Friday, June 22, 2012

"Permissive theism"

I’m going to comment on this post:

Jeff Lowder quotes the following statement by Adolf Grünbaum:

One vital lesson of that analysis will be that, contrary to the widespread claims of moral asymmetry between theism and atheism, neither theism nor atheism as such permit the logical deduction of any judgments of moral value or of any ethical rules of conduct. Moral codes turn out to be logically extraneous to each of these competing philosophical theories alike. And if such a code is to be integrated with either of them in a wider system, the ethical component must be imported from elsewhere.

In the case of theism, it will emerge that neither the attribution of omnibenevolence to God nor the invocation of divine commandments enables its theology to give a cogent justification for any particular actionable moral code. Theism, no less than atheism, is itself morally sterile: Concrete ethical codes are autonomous with respect to either of them.

i) That’s long on assertion and short on argument.

ii) It’s true that you can’t “deduce” rules of conduct from a bare proposition regarding God’s “omnibenevolence.” But that just means Grünbaum is operating at the wrong level of abstraction. Even at that level, the existence and nature of God is still a way of grounding moral norms. That’s a distinct metaphysical issue from what specific norms are thus grounded.

iii) Apropos (ii), divine creation introduces teleology into nature. Atheism banishes teleology from nature.

But the introduction of teleology into nature means that there will be a way in which creatures ought to function or ought to behave, consistent with their design specifications.

…a suitably articulated form of secular humanism can rule out some modes of conduct while enjoining others, no less than a religious code in which concrete ethical injunctions have been externally adjoined to theism (e.g., "do not covet thy neighbor's wife").

That’s an assertion bereft of argument. Many secular philosophers are admitted moral relativists or moral nihilists.

Grünbaum then discusses the moral permissiveness of theism with respect to the problem of evil.

That’s funny. Atheists typically slam Christianity for its doctrine of everlasting punishment. That’s too harsh, too stern, too unforgiving–we’re told. But now we’re also told that Christian theism is too permissive!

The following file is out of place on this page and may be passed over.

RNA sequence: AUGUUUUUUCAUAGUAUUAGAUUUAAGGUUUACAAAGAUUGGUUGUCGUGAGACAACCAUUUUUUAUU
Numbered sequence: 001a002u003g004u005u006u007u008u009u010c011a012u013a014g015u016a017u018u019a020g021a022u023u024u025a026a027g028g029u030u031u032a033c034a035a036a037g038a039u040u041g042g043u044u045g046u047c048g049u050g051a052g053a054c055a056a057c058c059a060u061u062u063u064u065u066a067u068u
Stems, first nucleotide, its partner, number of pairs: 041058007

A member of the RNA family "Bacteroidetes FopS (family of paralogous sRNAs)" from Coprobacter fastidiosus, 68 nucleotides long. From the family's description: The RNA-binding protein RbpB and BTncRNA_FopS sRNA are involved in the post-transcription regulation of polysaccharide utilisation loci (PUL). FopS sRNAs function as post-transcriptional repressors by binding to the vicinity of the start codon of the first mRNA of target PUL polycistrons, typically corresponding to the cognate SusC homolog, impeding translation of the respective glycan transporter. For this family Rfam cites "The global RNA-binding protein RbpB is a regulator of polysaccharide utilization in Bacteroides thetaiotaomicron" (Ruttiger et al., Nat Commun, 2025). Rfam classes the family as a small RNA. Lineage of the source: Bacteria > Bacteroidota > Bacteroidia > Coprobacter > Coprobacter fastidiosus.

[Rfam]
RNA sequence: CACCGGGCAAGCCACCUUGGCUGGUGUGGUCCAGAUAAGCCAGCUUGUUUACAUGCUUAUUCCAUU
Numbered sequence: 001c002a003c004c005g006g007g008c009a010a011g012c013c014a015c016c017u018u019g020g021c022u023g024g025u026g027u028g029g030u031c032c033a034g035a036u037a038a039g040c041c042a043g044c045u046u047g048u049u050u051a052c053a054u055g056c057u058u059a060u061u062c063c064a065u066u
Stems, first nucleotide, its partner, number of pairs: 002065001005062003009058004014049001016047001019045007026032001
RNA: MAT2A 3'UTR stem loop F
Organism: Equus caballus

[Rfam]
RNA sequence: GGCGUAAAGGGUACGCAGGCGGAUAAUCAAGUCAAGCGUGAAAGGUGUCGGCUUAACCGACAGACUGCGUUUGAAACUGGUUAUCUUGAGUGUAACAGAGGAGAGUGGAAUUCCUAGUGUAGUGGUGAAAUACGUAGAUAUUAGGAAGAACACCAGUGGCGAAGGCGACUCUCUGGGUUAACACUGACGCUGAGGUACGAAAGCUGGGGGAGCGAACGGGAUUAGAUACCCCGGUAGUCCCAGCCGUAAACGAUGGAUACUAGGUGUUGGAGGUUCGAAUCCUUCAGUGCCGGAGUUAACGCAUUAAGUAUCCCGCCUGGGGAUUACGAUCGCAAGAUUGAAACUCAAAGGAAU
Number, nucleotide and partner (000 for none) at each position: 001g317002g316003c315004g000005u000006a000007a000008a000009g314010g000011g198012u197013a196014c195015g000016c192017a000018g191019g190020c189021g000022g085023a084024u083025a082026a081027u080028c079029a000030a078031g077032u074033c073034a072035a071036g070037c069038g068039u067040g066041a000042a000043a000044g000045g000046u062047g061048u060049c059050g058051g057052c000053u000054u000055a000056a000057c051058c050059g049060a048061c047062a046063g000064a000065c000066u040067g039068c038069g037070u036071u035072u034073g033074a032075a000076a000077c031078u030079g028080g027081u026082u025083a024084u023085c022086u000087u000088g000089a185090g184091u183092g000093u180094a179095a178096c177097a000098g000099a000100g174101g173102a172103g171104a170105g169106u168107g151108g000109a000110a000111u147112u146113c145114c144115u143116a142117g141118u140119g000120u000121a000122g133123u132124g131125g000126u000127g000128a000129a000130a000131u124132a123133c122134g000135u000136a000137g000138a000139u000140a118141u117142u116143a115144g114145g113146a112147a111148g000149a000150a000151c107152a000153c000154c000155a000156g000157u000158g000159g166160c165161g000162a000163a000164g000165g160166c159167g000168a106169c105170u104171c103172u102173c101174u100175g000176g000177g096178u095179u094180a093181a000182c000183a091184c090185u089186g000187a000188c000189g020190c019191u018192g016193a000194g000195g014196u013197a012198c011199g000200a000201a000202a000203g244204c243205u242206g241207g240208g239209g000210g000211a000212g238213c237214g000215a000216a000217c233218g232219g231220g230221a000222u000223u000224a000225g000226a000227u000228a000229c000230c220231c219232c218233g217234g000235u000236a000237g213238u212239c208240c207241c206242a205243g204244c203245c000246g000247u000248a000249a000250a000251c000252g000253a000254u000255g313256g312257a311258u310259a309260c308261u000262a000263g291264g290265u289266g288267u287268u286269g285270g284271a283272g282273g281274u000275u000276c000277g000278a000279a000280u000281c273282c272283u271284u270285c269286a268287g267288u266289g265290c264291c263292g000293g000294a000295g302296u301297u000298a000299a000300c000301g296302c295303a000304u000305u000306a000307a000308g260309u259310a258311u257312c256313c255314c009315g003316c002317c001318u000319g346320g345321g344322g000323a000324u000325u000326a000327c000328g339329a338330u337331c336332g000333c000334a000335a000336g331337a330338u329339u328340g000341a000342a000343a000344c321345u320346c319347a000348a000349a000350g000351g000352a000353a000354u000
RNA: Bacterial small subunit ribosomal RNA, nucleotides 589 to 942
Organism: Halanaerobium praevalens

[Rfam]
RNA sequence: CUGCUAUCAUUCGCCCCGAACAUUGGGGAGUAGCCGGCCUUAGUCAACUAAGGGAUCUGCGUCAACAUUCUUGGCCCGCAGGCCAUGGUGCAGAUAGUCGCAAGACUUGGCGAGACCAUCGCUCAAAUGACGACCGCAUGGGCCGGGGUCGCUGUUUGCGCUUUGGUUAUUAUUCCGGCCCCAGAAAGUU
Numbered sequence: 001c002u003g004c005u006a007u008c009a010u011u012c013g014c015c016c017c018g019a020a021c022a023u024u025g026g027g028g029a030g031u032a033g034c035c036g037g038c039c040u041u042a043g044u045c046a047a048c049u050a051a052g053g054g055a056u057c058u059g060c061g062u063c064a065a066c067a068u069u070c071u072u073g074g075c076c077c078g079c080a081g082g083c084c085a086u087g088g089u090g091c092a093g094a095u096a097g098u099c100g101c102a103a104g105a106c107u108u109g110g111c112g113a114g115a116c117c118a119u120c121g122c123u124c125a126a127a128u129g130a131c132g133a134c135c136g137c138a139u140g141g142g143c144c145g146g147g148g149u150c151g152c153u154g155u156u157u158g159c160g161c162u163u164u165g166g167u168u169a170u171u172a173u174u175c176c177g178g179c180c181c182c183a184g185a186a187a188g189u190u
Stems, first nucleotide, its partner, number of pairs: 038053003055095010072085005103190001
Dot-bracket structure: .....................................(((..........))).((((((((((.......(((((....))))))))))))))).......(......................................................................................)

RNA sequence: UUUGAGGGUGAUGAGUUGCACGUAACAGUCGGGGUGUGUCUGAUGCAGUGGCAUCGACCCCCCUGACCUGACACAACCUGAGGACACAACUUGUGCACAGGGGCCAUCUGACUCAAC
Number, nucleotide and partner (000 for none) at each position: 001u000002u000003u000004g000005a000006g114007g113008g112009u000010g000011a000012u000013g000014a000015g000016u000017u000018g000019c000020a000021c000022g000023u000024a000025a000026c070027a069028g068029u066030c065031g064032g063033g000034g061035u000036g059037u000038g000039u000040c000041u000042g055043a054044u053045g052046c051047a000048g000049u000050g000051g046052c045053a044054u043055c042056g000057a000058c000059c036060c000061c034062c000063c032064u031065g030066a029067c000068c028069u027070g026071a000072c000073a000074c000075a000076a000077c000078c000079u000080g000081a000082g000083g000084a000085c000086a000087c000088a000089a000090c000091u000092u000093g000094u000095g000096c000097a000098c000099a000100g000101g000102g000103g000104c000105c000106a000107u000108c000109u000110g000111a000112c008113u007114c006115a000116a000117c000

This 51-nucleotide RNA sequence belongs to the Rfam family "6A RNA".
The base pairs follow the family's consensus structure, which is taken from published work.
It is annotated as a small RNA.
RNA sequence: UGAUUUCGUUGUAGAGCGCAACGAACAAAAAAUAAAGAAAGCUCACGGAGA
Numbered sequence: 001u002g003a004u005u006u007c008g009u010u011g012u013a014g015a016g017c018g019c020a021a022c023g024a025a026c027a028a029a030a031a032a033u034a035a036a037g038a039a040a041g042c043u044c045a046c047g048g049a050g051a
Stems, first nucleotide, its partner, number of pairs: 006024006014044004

Quoting Grünbaum again:

It is scandalous that Judaism is sufficiently permissive morally to enable some world-renowned rabbis to offer a Holocaust-theodicy at all with theological impunity: It attests to the moral bankruptcy of the notion of a theological foundation of Jewish ethics.

How does merely offering a Holocaust-theodicy attest the moral bankruptcy of theism? Grünbaum gives no reason to grant his contention. If successful, a Holocaust-theodicy would demonstrate the moral resources of theism.

Cain (and other apologists for Judaism) ought to be deeply embarrassed by this situation…


Clearly, I submit, precisely the statistics on the depth of the cleavage among the moral verdicts of Jewish theologians on so over-arching an occurrence as the Holocaust bespeaks the ethical bankruptcy of their theology.

I don’t agree with the particular Holocaust-theodicy offered by Jacobovitz and Schneerson. However, you’d expect Jews to have a variety of different reactions to the theological ramifications of the Holocaust. Judaism is far from monolithic. How does mere “depth of cleavage” on this issue bespeak the moral bankruptcy of their theology? Grünbaum keeps expressing his personal disapproval, as if that’s self-evidently true. He isn’t reasoning for his conclusions.

Jeff then says:

In other words, if theism requires us to believe that no matter what evils occur in the actual world, God still exists and has some reason for allowing them, this empties all content from a theological foundation of ethics and shows how bankrupt the entire enterprise of theistic ethics really is.

If God has some reason for allowing them, then how does that expose the bankrupt of the entire enterprise of theistic ethics really is–much less empties all content from a theological foundation of ethics (whatever that means)? That’s an impressive string of words, but where’s the argument? How does the conclusion follow from the premise? Not having a reason would be morally bankrupt. Not having a reason would be morally vacuous.

Grünbaum and Lowder are asserting and emoting rather than reasoning for their position.

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